Don’t be jealous.
Many a Western style traveler now have a killer party story to tell because they were caught off guard in an Eastern style bathroom.
The odors alone are generally enough but that is never the end of the tale (no pun intended). There is also the issue of the missing toilet paper in most public restrooms. My absolute favorite bumbling foreigner stories of all time involve grown men who went into a stall wearing socks and came out wearing none.
(pause here until that last sentence makes sense)
The most crucial bit of forewarning, though, is that sometime . . . somewhere . . . you’ll be out and have no choice . . .
You’re gonna’ have to use a squatty.
I’ve even worked up a helpful training tool to help newbies remember the key steps.
1. Pause — don’t rush into this. Do you have tissue?
2. Observe — Scan the stall. Is there cleanup that should happen before this begins? Is there a hook to hang your jacket on?
3. Only Halfway — Which (without intending to be crude) has to do with your trousers and the distance between your waist and your shoes. Simply put, don’t drop em’ to the floor. It never ends well (no pun intended).
Pause — Observe — Only Halfway. It’s a bit of an acronym for easy remembering.
You’re welcome for that.
A foreigner’s first time using a squatty is a rite of passage — it’s a magical moment when you prove that you didn’t just come here for the stuff they put in the brochure. No, no — you are a mover and a shaker (no pun intended).
HOWEVER — The standard Western reaction to the experience of the Eastern toilet is typically handled tongue in cheek (pun intended a little bit). We’ll squat if we must but in the back of our minds it’s ridiculous and frankly uncivilized. There is smirking and joking and (at the very least) light hearted mocking because THESE PEOPLE haven’t yet figured out the right way . . . the proper way . . . the Queen’s way of doing their business.
It’s little more than a glorified, porcelainized version of pooping in the woods.
“For your safety, please refrain from squatting on the toilet seat.”
That’s just funny.
Mostly because Starbucks is the poster child for all things Western and yet someone in the top office had to concede that they needed to take quick action, presumably because some poor soul had slipped and broken his collarbone complaining that there was no sign warning of the dangers of squatting on a Western toilet.
It’s all fun and games until someone gets hurt.
Here’s the thing. We joke. We laugh. We even question the sophistication and development of cultures who do things differently from us . . .
Until we realize that they are right.
One of the hottest new products in the Western world right now is the “squatty potty.” Not the ground level Asian sort but the pooping unicorn, as seen on Shark Tank sort that brings your knees up and converts your Westie to a squatty instantly.
(if you’re one of the eight Westerners who haven’t seen this video yet, give it a click)
Someone from our side of the globe has finally argued both convincingly and hilariously that squatting is best practice.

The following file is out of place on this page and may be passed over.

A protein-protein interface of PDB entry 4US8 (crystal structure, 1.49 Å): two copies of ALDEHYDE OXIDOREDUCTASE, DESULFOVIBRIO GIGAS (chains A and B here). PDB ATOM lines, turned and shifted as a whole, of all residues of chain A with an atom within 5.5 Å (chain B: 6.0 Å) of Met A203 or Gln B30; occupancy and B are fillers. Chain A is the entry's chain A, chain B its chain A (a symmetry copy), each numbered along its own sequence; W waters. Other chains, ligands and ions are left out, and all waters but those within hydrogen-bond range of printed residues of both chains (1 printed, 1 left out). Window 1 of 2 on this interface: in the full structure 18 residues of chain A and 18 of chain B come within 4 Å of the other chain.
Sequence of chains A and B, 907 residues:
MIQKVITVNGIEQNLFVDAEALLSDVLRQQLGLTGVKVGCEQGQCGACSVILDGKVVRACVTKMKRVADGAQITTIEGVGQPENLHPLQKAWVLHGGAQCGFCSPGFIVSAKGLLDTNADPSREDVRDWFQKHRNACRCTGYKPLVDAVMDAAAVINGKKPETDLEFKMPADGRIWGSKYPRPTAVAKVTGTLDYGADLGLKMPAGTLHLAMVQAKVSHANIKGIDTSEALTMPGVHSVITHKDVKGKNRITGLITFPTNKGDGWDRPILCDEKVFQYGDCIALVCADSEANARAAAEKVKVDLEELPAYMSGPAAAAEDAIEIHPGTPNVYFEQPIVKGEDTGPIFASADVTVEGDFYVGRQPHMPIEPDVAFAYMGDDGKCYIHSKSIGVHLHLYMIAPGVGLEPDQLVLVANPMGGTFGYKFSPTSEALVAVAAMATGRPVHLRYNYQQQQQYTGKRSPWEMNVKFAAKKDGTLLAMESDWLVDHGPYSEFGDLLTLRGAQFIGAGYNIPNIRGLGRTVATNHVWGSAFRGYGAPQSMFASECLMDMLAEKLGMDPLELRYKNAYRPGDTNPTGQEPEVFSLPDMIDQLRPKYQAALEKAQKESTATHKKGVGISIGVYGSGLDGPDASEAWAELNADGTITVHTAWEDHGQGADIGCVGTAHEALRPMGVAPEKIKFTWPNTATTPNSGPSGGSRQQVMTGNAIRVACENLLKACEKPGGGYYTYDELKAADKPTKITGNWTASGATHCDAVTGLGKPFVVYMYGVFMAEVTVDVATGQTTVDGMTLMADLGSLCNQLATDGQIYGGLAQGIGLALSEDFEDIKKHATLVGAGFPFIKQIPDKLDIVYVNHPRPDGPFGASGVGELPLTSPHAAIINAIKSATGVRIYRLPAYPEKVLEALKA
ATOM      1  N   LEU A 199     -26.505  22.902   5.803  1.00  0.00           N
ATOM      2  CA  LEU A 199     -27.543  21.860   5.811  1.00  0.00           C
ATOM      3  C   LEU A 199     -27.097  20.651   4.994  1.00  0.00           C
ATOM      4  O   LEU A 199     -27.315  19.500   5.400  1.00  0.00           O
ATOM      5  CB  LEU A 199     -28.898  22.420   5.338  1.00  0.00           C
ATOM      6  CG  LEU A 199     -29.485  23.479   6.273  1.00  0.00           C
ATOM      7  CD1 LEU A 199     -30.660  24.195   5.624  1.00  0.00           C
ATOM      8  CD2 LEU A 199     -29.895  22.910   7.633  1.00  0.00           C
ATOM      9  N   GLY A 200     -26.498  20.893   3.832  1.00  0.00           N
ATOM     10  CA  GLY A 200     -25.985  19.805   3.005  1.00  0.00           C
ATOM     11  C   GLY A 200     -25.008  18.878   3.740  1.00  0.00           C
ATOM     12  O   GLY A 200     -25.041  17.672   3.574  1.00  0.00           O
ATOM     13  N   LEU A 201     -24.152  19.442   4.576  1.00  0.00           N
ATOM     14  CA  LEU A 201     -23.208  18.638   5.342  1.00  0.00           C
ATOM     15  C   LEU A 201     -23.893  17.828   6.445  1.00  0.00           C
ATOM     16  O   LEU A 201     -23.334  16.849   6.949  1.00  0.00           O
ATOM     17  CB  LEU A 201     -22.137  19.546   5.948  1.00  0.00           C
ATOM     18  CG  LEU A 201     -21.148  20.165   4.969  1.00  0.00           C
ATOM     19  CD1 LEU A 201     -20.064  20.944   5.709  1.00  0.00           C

I mean except for the rest of world.
It’s a complex cultural phenomenon isn’t it? When THEY (whoever they are) say it, it sounds ridiculous but when WE say it, it’s genius.
Few outsiders who come to China are not, at some point, overwhelmed by the the sheer number of toddler tushies that they see out and about in the public square. “Split pants” are just what they sound like — quick easy access because when babies gotta’ go, babies gotta’ go.
Consequently, parents and grandparents are often seen on the sidewalk, squatting their little ones while they make a mess worth stepping around.
It’s ridiculous. Messy. Disgusting.
But Elimination Communication (which is exactly the same thing) — Now that’s just genius. That’s the phrase that was coined when a Westerner spent time in India and Africa and came back with a “brand new” potty training method that focused on parent-child bonding, zero diaper rash, months faster results and an end to landfills once and for all.
The concept has taken off in the West and been the springboard for numerous more trendy (and pricy) lines of the exact same thing that has been common practice throughout much of the world for centuries.
Maybe, the most prominent recent example of “it was stupid until we thought of it” has been brought to us by 23 time gold medalist Michael Phelps (and numerous other Olympians who jumped on the cupping train). He taught us in Rio that gigantic hickeys aren’t always a bad thing.
Confession time — I’m a lot like Michael in that (and only in that) I too have had my back covered in these enormous, suction induced bruises. I even wrote about it several years ago in:
My stance was, “stay away children . . . stay away” — but I’m not too big to admit when I’m wrong. In fairness however, I wrote from my own experience back when it was THEIR idea . . . way before it was OURS . . .
and covered by CNN
and the New York Times
and Men’s Health
and Business Insider
and Huffington Post
and now The Culture Blend — which is known for flip flopping on the issues.
But come on . . . who knew?
It makes for an interesting conversation about cultural skepticism and credibility and trust and the depths of interpersonal interaction across a plethora of dividing lines.
It’s also funny . . . to talk about toilets and pooping unicorns.
How about you?
Have you noticed anything that was a horrible idea until someone from your side of the world convinced you otherwise?